On Giving Jeff Samardzija Gobs of Money On the Off-Chance That He Might Not Suck

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By now everyone who paid attention to the atrocious 2012 Cubs season knows one of the few bright spots was the successful first phase of the great Jeff Samardzija experiment.  Except for a stretch in the middle of the season where he was trying out a curveball that didn’t want to curve right, Jeff actually didn’t suck that much.  You definitely want to keep the guy around to see what else he has left.

And then, of course, Gordon Wittenmeyer has to wax poetic and suggest that Cubs “sources” want to sign Samardzija to a long-term contract.  After I extracted my palm from my face and cleaned up some vomit, I decided to think about it a bit more…


According to multiple sources, the Cubs have reached out to Samardzija about the possibility of exploring a multiyear deal with the big right-hander, who’s arbitration-eligible after making an impressive transition from the bullpen to the rotation.

‘‘I’m not going to comment on it, but [Samardzija has] had a great year, and certainly he’s a guy we hope is in a Cubs uniform for a long time,’’ general manager Jed Hoyer said during the general managers meetings.

That’s not a lot of information to go on from Gordo’s article.  His source could pretty well be the voice inside his head or him taking Hoyer’s comment way out of context, as Jed could just mean that they’re taking a slow approach to observe Samardzija to make sure he doesn’t regress to the pre-2012 suckfest that we’ve come to expect before he almost inexplicably stopped sucking this past season.

There are two major concerns I have about this, and I realize that I am not nearly as smart as the guys in charge, but let’s lay them out anyway.  For one, we need to worry about durability.  Samardzija’s arm is still developing due to his past as a dual-sport athlete, and his previous innings high before 2012’s 174.2 IP was 141.2 over a minor league year.  The 174.2 IP was up from 88 IP in 2011.  Before you sign him to a long-term deal, you have to make sure his arm doesn’t explode.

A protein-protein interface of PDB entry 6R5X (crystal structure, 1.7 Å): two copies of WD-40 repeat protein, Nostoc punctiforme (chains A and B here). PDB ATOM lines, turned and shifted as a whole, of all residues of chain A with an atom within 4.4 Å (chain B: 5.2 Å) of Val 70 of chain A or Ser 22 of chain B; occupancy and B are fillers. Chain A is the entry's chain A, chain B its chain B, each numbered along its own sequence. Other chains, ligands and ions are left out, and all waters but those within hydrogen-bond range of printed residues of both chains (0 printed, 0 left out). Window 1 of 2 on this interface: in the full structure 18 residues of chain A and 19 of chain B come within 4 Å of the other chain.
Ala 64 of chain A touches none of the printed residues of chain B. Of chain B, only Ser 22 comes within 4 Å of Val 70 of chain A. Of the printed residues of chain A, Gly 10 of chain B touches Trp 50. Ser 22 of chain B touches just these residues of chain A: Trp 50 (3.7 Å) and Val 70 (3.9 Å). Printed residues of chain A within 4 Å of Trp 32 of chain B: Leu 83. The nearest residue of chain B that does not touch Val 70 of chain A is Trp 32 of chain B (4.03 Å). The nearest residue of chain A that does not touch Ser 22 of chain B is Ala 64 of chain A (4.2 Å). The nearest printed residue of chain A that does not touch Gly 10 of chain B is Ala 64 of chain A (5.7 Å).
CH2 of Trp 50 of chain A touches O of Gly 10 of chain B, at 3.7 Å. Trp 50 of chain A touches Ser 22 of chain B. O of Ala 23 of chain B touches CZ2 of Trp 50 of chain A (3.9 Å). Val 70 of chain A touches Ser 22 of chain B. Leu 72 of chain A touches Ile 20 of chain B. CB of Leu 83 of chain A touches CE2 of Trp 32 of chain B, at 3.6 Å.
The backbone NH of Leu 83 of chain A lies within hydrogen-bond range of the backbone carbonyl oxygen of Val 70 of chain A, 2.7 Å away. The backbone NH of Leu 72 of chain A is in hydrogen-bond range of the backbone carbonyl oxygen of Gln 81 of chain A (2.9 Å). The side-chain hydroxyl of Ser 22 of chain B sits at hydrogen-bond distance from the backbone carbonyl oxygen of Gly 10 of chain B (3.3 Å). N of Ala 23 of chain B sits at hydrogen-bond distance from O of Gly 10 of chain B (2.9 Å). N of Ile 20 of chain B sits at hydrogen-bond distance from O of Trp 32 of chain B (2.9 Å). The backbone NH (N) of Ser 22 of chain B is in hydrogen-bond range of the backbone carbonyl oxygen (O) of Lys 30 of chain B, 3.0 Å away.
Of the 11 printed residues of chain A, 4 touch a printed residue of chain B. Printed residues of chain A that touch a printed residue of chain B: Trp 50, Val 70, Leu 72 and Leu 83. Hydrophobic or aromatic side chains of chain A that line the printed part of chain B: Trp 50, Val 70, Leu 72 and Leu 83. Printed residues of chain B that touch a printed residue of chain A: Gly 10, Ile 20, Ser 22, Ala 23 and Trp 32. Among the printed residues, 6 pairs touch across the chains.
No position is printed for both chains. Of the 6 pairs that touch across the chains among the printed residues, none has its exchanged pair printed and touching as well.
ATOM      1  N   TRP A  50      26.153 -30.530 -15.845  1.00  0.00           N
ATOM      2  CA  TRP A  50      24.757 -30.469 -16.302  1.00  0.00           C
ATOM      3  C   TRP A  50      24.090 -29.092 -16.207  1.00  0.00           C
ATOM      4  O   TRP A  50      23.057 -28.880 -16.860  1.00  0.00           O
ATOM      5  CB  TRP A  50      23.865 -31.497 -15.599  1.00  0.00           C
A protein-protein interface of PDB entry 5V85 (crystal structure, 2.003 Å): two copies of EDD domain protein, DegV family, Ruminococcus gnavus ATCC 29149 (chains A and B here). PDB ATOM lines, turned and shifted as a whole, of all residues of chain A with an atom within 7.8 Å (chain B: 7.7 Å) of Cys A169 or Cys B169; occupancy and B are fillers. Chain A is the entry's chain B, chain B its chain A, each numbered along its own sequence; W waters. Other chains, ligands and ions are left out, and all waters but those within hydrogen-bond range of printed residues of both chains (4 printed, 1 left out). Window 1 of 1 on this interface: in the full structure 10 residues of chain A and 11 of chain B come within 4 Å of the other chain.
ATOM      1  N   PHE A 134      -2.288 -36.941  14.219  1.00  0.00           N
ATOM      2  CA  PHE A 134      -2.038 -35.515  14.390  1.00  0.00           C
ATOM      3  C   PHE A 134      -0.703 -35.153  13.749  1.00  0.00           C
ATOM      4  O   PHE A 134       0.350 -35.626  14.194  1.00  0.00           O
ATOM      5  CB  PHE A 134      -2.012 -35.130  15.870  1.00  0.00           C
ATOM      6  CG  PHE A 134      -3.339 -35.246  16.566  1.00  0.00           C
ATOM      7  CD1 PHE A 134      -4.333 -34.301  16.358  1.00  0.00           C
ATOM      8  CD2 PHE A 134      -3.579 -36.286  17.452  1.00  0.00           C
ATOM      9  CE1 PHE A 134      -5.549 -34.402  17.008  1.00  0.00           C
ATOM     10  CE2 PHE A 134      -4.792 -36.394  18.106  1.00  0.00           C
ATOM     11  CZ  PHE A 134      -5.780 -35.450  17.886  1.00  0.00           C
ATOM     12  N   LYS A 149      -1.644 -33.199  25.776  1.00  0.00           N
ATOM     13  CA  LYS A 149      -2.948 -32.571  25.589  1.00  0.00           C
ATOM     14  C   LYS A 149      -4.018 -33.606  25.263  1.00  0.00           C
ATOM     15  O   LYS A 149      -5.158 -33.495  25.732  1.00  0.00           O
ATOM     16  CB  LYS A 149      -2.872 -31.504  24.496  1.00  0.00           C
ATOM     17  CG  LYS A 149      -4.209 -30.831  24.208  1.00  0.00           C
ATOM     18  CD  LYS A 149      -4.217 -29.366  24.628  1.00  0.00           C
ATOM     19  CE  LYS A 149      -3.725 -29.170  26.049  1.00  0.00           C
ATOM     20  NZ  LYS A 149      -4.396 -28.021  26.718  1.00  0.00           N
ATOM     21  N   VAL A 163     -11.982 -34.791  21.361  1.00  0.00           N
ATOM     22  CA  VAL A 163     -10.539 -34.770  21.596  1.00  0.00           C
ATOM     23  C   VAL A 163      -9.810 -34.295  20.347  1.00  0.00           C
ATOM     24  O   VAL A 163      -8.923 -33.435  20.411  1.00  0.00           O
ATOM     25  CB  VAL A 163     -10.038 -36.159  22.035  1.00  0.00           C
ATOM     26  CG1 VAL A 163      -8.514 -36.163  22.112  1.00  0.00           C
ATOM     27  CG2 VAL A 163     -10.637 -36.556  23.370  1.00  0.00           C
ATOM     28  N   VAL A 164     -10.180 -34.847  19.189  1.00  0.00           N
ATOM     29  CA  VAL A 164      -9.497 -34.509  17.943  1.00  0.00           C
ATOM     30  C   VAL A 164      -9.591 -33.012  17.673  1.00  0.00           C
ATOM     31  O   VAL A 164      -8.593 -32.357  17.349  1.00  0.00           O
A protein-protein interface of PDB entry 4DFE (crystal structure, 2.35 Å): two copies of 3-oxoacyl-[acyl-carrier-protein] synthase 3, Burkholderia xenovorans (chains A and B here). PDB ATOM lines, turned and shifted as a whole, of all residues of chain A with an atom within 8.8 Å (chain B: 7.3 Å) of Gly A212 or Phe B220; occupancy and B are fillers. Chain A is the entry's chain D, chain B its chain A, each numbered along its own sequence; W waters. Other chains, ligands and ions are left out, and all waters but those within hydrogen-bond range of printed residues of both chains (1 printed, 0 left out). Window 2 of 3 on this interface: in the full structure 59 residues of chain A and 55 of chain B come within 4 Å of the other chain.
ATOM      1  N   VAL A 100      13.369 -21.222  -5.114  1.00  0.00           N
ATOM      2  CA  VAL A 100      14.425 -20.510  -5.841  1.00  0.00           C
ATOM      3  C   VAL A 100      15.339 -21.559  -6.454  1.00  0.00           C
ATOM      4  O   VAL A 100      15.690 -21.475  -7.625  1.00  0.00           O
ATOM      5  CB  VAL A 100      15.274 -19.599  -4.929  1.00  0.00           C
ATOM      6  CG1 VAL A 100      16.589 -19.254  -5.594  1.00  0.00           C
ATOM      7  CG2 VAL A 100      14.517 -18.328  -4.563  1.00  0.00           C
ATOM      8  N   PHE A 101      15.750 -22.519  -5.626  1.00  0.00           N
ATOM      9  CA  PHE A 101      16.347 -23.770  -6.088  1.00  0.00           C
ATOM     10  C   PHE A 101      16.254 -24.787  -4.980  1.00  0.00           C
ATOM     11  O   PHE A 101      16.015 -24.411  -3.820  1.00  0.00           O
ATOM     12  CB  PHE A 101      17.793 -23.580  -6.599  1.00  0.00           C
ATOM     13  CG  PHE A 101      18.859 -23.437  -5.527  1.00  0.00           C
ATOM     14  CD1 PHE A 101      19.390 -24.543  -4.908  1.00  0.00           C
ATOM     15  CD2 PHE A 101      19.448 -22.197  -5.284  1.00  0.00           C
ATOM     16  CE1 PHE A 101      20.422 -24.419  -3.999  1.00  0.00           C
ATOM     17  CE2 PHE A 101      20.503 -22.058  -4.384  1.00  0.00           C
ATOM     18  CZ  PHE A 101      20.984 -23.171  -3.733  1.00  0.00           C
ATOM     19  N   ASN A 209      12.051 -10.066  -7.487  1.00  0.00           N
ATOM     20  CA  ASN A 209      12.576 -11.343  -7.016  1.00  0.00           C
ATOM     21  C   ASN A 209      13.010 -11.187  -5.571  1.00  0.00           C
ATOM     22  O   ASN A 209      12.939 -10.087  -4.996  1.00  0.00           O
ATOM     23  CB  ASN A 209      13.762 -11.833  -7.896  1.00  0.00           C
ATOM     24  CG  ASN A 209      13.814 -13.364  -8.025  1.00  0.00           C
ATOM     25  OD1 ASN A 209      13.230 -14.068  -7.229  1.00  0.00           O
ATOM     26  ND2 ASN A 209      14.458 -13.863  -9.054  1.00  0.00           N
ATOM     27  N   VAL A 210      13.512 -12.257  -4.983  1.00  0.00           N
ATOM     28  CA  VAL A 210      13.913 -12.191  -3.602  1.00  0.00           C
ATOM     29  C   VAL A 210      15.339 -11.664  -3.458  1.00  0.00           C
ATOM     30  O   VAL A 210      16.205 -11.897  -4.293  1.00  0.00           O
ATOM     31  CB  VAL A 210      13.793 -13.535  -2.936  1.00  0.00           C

Secondly, Samardzija may have had a solid season but his ERA+ for 2012 was 103, which is around average.  There is absolutely value in having a guy who can eat innings for you and not completely suck while doing so, but average production shouldn’t necessitate a hasty decision especially when the guy is still arbitration-eligible and cost-controlled until after the 2015 season.  That coupled with the previous sucky Samardzija production should tell the Cubs to be careful about where they throw their money.

As an arbitration-eligible player, Samardzija is projected to earn $2.9MM in 2013 (not taking into account haggling) which is plenty affordable.  The durability and sustainability issues should definitely be considered as they have three years of cost control in which they can find out if the arm can hold up and also if he stays at least above average as a starter.

The two team-friendly deals I thought about when I saw the rumors of an extension were those for Scott Baker and Ryan Vogelsong.  Scott Baker is sort of a middling starter for the Twins (and has been recovering from Tommy John surgery, possibly a Paul Maholm-type signing for the Cubs this offseason too) who received a 4 year/$15.25MM deal covering the past four seasons.  Ryan Vogelsong came back from Japan in 2011, didn’t suck, then got a two year deal worth $8.3MM with a third year option and proceeded to pitch to an ERA+ of 103 (shades of Samardzija!) while helping the Giants win the World Series.  If the Cubs can keep the extension reasonable for the type of pitcher Samardzija would be expected to be, then sure, go for it.  It’s relatively inexpensive and you can save some money over his arbitration raises.

The flip side is whether Samardzija believes he’s better than what they would give him.  If this extension is any more than four years and more than $4.5MM per season then I’d just go year-to-year and fish him out in trade every now and then.  I’m no GM but I’d need more than one season of semi-awesome before I put that big of an investment in a guy who previously showed me very little.

Here’s hoping they choose wisely.

About Rice Cube

Rice Cube is the executive vice president of snark at World Series Dreaming. He loves all things Cubs, with notable exceptions (specifically, the part of Cubs fandom that pisses him off). Follow on Twitter at cubicsnarkonia

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